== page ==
. In the works of some researchers, this frequency range also turned out to be biologically effective
,
,
,
.

Although various physical factors are capable of accelerating wound healing, they nevertheless have a number of disadvantages. In particular, they are technically complicated and cumbersome, the exposure procedure can take a long time and be accompanied by a significant energy load on the body, and to one degree or another, have an undesirable effect. Therefore, the most promising should be factors that have high biological efficiency with minimal energy load on the body and do not have negative consequences. These requirements are best met by nanosecond RPM. In accordance with this, the source of nanosecond microwave pulses must be able to vary its characteristics (amplitude, pulse repetition rate, number of pulses per session, number of sessions) in order to provide the necessary positive effect for a particular patient within the framework of the requirements of personalized medicine. Such an RPM source should have a low output power to provide low-intensity exposure, be compact and highly mobile for convenient use in physiotherapy and cosmetology clinics, and provide comfortable conditions for patients. All these requirements can be met by using a low-intensity, small-sized source of nanosecond microwave pulses. 

The low average power of microwave radiation is due to the maximum SAR (Specific Absorption Rate). This is directly related to safety for the irradiated object and personnel. Increasing the absorbed power increases the specific absorption rate. SAR is determined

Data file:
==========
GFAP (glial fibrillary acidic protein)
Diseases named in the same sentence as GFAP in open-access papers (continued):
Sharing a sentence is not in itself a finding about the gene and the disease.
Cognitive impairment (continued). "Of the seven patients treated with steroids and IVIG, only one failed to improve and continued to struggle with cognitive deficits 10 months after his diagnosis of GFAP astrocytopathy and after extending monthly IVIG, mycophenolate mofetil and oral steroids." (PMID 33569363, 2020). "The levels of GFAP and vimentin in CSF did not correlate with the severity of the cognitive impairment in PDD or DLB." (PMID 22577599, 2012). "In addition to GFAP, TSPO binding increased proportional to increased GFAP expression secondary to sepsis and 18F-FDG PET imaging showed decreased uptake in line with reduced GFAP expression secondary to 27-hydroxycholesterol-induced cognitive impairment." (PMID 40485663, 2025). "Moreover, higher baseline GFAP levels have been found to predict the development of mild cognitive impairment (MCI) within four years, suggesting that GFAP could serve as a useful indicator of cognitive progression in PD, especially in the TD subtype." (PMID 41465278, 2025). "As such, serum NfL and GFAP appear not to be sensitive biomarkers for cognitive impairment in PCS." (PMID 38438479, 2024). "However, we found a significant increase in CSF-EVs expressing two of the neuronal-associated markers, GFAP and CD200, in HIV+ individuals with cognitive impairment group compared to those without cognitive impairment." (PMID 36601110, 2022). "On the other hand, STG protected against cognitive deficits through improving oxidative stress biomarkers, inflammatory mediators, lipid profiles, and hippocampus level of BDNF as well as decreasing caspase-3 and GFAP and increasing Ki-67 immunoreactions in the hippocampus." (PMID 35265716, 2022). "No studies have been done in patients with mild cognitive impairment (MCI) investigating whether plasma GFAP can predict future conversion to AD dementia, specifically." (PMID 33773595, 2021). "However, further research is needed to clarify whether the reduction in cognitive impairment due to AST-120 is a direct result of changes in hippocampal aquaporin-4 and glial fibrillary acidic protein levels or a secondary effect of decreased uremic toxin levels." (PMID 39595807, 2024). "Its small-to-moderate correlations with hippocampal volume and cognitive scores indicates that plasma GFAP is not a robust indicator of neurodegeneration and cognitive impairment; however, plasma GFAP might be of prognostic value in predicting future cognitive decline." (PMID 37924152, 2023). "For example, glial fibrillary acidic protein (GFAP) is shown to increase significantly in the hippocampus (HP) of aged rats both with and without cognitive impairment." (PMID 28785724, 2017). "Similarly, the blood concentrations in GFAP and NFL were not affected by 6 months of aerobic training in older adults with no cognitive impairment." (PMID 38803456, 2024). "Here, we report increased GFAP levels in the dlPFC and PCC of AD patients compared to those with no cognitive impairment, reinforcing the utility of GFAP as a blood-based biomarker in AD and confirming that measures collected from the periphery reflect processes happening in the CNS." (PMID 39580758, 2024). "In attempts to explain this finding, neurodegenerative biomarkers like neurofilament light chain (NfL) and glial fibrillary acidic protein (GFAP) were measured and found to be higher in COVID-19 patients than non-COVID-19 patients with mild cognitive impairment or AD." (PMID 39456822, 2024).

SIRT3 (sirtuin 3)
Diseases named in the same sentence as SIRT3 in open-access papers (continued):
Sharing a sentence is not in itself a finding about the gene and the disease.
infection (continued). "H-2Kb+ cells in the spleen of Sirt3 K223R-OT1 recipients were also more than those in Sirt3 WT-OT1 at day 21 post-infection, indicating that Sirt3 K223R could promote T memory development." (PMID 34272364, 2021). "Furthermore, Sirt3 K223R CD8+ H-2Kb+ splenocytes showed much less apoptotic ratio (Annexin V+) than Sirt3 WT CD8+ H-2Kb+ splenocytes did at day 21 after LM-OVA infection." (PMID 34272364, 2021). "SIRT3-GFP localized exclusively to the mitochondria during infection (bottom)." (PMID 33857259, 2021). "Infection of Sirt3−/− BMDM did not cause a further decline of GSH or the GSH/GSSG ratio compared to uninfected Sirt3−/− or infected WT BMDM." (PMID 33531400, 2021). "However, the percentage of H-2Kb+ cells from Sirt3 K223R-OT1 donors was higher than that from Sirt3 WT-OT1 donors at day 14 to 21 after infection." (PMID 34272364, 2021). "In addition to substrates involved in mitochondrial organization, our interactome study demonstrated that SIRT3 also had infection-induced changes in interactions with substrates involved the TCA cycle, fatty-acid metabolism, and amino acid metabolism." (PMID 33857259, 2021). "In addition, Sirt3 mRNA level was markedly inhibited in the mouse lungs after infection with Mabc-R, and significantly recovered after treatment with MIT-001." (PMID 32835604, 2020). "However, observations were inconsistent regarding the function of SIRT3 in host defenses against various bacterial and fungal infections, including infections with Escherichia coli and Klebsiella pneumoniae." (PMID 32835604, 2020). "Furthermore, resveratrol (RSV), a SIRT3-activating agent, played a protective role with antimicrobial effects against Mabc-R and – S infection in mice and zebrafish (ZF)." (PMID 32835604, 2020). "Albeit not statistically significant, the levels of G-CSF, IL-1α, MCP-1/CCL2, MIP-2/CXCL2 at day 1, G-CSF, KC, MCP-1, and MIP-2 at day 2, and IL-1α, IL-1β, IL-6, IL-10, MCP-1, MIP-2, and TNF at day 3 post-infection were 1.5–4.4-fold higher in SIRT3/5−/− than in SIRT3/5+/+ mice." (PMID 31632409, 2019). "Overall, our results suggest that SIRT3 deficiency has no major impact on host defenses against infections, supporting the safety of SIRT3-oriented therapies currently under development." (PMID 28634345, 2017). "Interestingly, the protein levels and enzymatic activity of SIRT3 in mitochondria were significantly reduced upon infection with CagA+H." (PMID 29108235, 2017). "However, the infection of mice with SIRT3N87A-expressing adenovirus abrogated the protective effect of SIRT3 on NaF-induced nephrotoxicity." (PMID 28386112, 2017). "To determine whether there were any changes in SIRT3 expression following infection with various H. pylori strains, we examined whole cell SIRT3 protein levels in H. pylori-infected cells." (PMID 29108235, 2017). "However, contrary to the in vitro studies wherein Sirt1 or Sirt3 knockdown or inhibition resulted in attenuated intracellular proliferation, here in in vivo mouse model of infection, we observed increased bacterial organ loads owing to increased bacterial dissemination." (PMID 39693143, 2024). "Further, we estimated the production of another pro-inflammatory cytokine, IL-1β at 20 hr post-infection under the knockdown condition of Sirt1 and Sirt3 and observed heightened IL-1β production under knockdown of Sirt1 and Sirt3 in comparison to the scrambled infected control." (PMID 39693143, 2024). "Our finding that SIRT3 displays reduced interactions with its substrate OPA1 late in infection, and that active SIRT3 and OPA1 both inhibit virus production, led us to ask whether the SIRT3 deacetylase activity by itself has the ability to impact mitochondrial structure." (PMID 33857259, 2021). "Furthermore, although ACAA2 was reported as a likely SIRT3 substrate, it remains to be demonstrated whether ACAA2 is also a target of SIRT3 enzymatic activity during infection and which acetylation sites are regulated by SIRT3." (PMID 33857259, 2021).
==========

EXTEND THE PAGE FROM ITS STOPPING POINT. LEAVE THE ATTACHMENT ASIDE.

:

img
(1)

where PL is the power of losses in the medium, ρ (kg/m3) is the density of the substance, and E(V/m) is the electric field strength, σ is the conductivity of the medium.

The paper presents the intermediate results of studies conducted with laboratory rats. The objects under study were irradiated with microwave pulses with a carrier frequency of 9.4 GHz and a duration of about 100 ns. During the next four days after the application of the burn, laboratory rats were subjected to a single exposure to nanosecond microwave pulses (up to 4000 pulses per session/day) with an intensity of 140 W/cm2 at a pulse repetition rate of 8 Hz. As a result, a positive effect was obtained and modes with a minimum radiation dose were found, which lead to accelerated healing of burn wounds.

To generate microwave radiation, a compact device based on a magnetron was developed with the ability to adjust the output power, pulse duration, and pulse repetition rate. It also includes a waveguide system and a horn antenna. The description and characteristics of the generator are presented in this article. As an object for testing the biological effectiveness of the small-sized generator of nanosecond microwave pulses considered in the article, an experimental model of a third-degree burn on the dorsal surface of ‘Wistar’ laboratory rats was used. The traditional way for a burn model is to use a metal rod

,
. There were used biological characteristics for estimation: the area of the burn (wound area), the number of formed elements of the peripheral blood of rats, histological analysis of skin samples 30 days after the formation of the burn wound.

2. Research methods and principles

2.1. Experimental objects. Generator

A complex based on the MI-459 magnetron has been developed for medical and biological research. Magnetron MI-459 pulse action, with a non-incandescent cathode, auto electronic triggering, packaged, magnetically shielded design, 3 cm wavelength range, operating at a fixed frequency, output pulse power of at least 20 kW with a pulse duration of 0.05-1.0 μs, designed to work as a generator of high-frequency energy in the equipment for national economic purposes.